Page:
6. Polson[SEE MAP]
Set within the boundaries of the Flathead Indian Reservation, Polson’s position in Lake County couldn’t be apter: it’s set on the shores of Flathead Lake. This massive body of water is the largest freshwater lake – west of the Mississippi River – in the contiguous United States. The surface area of Flathead Lake alone is over 197 square miles!
Staying in Polson means days spent boating, paddling, fishing, or otherwise soaking up the natural beauty of the glassy lake and the pine forests. Even without doing anything except admiring the view, the lakeside location of Polson makes it a charming and laid back place to visit.
5. Big Timber[SEE MAP]
Located in Sweet Grass County, southeast Montana, Big Timber is titled after the creek of the same name and began to take shape in the late 19th century. Some historic buildings remain, though a fire destroyed many of the original commercial buildings in 1908.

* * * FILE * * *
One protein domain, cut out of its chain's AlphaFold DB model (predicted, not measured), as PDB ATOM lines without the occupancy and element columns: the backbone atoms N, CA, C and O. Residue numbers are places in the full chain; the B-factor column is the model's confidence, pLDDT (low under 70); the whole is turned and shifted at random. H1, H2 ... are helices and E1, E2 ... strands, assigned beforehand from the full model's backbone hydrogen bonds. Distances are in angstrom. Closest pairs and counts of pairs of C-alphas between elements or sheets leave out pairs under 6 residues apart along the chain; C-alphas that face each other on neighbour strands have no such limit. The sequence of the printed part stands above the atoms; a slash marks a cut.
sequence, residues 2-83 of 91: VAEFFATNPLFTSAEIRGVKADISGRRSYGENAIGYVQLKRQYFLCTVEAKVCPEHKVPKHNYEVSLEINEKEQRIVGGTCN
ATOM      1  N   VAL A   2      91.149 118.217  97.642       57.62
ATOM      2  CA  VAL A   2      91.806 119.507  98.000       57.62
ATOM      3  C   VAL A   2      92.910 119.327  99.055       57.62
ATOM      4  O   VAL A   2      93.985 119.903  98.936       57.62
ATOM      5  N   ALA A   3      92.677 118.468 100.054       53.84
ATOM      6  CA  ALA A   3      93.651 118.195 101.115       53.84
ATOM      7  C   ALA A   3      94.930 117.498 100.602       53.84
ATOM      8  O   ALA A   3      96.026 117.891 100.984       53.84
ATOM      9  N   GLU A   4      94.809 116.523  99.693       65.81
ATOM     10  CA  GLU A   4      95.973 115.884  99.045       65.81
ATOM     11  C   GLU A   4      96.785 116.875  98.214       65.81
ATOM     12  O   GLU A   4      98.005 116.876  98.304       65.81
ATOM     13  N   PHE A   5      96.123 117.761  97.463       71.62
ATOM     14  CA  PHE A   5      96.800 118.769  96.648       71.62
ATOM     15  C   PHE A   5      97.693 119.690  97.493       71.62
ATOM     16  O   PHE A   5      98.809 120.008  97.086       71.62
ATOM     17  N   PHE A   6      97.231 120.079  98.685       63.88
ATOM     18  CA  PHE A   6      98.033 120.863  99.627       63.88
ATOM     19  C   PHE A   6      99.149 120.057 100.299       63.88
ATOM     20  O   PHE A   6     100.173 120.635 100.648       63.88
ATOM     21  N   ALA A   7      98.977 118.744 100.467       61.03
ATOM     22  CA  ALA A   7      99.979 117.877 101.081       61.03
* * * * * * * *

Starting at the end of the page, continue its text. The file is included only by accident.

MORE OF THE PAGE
You can learn much more about the local history of the Big Timber area at the Crazy Mountain Museum – named after the nearby Crazy Mountains themselves. As for the natural surroundings, take a trip to the nearby Greycliff Prairie Dog Town State Park and maybe catch a glimpse of the cute (and protected) black-tailed prairie dog community living here.
4. Livingston[SEE MAP]
With its pretty Downtown area, Livingston is a charming town to explore. There are many historic buildings here, but one of the most interesting has to be the Livingston Depot. Constructed in 1902, this brick built former train station now houses a museum – the Livingston Depot Center – which is dedicated to railroad history.